VOLUME 3, ISSUE 344 | November 4 – November11, 2004
Anti-Marriage Amendments Prevail
From Oregon to Oklahoma, 11 states pass initiatives to limit marriage
Voters in 11 states gave overwhelming approval to ballot initiatives that banned gay marriage and, in eight of those 11, barred state recognition of any form of relationship other than one man and one woman who are legally married.
“We knew going into this that we faced an uphill struggle,” said Matt Foreman, executive director of the National Gay and Lesbian Task Force (NGLTF), on a November 3 conference call with reporters. “What it means for us going forward is this is more of the same. The gay community has gone through many fights, we have suffered many defeats, and we have made progress.”
The initiatives, which either amended state constitutions or enacted new laws, passed easily on November 2. In Mississippi, where the ban passed by the widest margin, 86 percent of voters approved the measure. In Oregon, where gay activists believed they had the best chance of winning, 57 percent of voters favored a gay marriage ban.
In the remaining nine states —Arkansas, Georgia, Kentucky, Michigan, North Dakota, Ohio, Oklahoma, Utah and Montana — anywhere from 59 to 77 percent of the voters approved the marriage bans.
Coupled with the defeat of Massachusetts Senator John Kerry, the Democratic presidential nominee, and Republican gains in both the U.S. Senate and the House of Representatives, queer community leaders found little to take comfort in.
“All in all, it’s a rough day,” said Cheryl Jacques, president of the Human Rights Campaign (HRC), the nation’s largest gay lobbying group, on a different November 3 press call. “It’s a setback in our fight for equality.”
Citing 2000 U.S. Census data, Sean Cahill, director of NGLTF’s Policy Institute, said that as many as 2.2 million unmarried gay or straight couples in the 11 states were “likely to lose the right to legal recognition” of their relationships.
These could include any unmarried couple that has a registered civil union or domestic partnership with their state or local government and public employees whose partners are currently receiving health insurance from their employer.
One bright spot was the successful repeal of a 1992 Cincinnati ballot measure that barred that city from enacting laws that ban discrimination based on sexual orientation. Fifty-four percent of voters there approved that measure.
The Cincinnati victory illustrated a point that activists have been making about this year’s ballot initiatives. Cincinnati’s gay community has been preparing for years.
“The community there has been working at this very diligently for over two years,” Foreman said.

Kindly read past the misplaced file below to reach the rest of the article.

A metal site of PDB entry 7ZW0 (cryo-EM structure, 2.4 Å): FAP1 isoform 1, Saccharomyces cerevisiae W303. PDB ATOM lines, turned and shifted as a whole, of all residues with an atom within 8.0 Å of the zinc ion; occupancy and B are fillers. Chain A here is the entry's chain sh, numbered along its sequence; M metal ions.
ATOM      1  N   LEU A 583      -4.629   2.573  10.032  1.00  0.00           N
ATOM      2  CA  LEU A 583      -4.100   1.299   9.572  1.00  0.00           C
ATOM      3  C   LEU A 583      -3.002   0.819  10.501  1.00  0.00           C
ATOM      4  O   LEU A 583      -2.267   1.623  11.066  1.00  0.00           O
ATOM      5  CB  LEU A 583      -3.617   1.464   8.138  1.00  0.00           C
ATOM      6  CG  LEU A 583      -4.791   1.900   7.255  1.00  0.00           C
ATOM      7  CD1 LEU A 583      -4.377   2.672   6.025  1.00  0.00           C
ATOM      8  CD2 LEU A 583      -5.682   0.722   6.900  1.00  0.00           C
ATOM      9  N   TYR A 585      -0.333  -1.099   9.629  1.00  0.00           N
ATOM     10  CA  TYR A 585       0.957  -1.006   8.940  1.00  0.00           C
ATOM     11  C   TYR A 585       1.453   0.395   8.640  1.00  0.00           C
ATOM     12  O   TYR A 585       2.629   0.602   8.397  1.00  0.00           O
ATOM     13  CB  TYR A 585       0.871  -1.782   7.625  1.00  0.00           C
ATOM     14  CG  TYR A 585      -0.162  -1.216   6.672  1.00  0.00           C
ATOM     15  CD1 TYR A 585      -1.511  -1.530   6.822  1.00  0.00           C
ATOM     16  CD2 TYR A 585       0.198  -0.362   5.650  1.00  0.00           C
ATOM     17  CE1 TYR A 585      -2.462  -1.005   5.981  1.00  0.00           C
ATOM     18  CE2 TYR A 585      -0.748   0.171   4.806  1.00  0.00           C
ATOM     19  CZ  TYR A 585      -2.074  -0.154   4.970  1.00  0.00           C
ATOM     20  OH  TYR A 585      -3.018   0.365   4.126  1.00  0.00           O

It became apparent that the wider community would face the November 2 ballot initiatives in just the past few months. There was little time to prepare for those campaigns and limited resources to wage them.
“The question was called too early,” Jacques said. “There is a lot more education, there is a lot more discussion that needs to take place. We can’t win at the ballot box until we win at the water cooler.”
The conventional wisdom is that the initiatives were used to draw social conservatives to the polls where they were expected to vote for President George W. Bush.
Both Foreman and Jacques said they believed that strategy had been a failure and they were particularly happy that African-American voters did not vote for Bush in greater numbers this year than in 2000.
“That failed,” Jacques said. “We’re pleased to see that the African-American community didn’t take the bait.”
While it was a loss, Oregon showed that it was possible to influence voters on the gay marriage issue, according to Foreman.
The Oregon group that fought the initiative there spent $2.8 million, with just under $800,000 of that cash coming from NGLTF, while supporters spent $2.3 million. Both sides had volunteers going door-to-door or working in churches. The 14-point spread demonstrated the effectiveness of that work.
“We actually showed that we moved the electorate,” Foreman said. “If we are able to talk to voters about why marriage matters we are able to move people.”
As they did following the successful votes on gay marriage bans in Louisiana and Missouri earlier this year, activists said the campaigns had other benefits.
The gay organizations in the 11 states identified “tens of thousands of new voters,” “thousands of new donors,” and formed “new alliances” with gay-friendly allies, according to Rea Carey, NGLTF’s deputy executive director. “The gay community really used these campaigns,” Carey said. “Even though these amendments passed, our community will be coming out stronger.”
What the November 2 results, both the ballot initiatives and among congressional elections, mean for the suceesful passage of the Federal Marriage Amendment (FMA) are unclear.
The FMA would restrict marriage to one man and one woman and, opponents say it would allow states and the federal government to ban any legal arrangement other than marriage.
Only three elected officials who opposed that amendment to the U.S. Constitution — two Congressmen and Democrat Tom Daschle, the Senate minority leader — lost their seats, according to Jacques.
A constitutional amendment must be approved by two-thirds of Congress, and then ratified by three-fourths of the states’ legislatures. The amendment was defeated, by wide margins, in the House on September 28 and in the Senate on July 12.
But eight newly-elected Republican senators and representatives ran campaigns that explicitly endorsed the marriage amendment, according to Jacques. Republicans may yet revive the FMA.
“We certainly live under the fear of that,” Jacques said. The ability of gay groups to stop the amendment has been undercut. We need 34 senators to block it.” Jacques then added, “I would continue to be cautiously optimistic that we can block it.”